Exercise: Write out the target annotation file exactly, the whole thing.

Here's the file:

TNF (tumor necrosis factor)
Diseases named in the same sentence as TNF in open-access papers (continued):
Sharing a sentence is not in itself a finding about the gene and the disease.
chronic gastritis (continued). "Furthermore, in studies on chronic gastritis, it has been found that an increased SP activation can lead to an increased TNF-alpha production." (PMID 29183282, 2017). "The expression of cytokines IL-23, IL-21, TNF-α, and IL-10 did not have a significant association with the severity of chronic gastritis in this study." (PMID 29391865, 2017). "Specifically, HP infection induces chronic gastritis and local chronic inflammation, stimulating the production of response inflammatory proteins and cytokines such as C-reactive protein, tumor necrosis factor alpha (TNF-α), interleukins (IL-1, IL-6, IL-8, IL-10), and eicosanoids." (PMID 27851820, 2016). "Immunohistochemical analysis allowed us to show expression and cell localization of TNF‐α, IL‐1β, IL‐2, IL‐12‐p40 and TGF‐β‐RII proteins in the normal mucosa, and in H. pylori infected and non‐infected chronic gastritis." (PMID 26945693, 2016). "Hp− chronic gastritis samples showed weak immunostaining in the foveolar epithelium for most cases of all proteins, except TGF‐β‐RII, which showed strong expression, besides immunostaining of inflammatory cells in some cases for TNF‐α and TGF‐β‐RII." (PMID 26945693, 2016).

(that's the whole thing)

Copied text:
TNF (tumor necrosis factor)
Diseases named in the same sentence as TNF in open-access papers (continued):
Sharing a sentence is not in itself a finding about the gene and the disease.
chronic gastritis (continued). "Furthermore, in studies on chronic gastritis, it has been found that an increased SP activation can lead to an increased TNF-alpha production." (PMID 29183282, 2017). "The expression of cytokines IL-23, IL-21, TNF-α, and IL-10 did not have a significant association with the severity of chronic gastritis in this study." (PMID 29391865, 2017). "Specifically, HP infection induces chronic gastritis and local chronic inflammation, stimulating the production of response inflammatory proteins and cytokines such as C-reactive protein, tumor necrosis factor alpha (TNF-α), interleukins (IL-1, IL-6, IL-8, IL-10), and eicosanoids." (PMID 27851820, 2016). "Immunohistochemical analysis allowed us to show expression and cell localization of TNF‐α, IL‐1β, IL‐2, IL‐12‐p40 and TGF‐β‐RII proteins in the normal mucosa, and in H. pylori infected and non‐infected chronic gastritis." (PMID 26945693, 2016). "Hp− chronic gastritis samples showed weak immunostaining in the foveolar epithelium for most cases of all proteins, except TGF‐β‐RII, which showed strong expression, besides immunostaining of inflammatory cells in some cases for TNF‐α and TGF‐β‐RII." (PMID 26945693, 2016).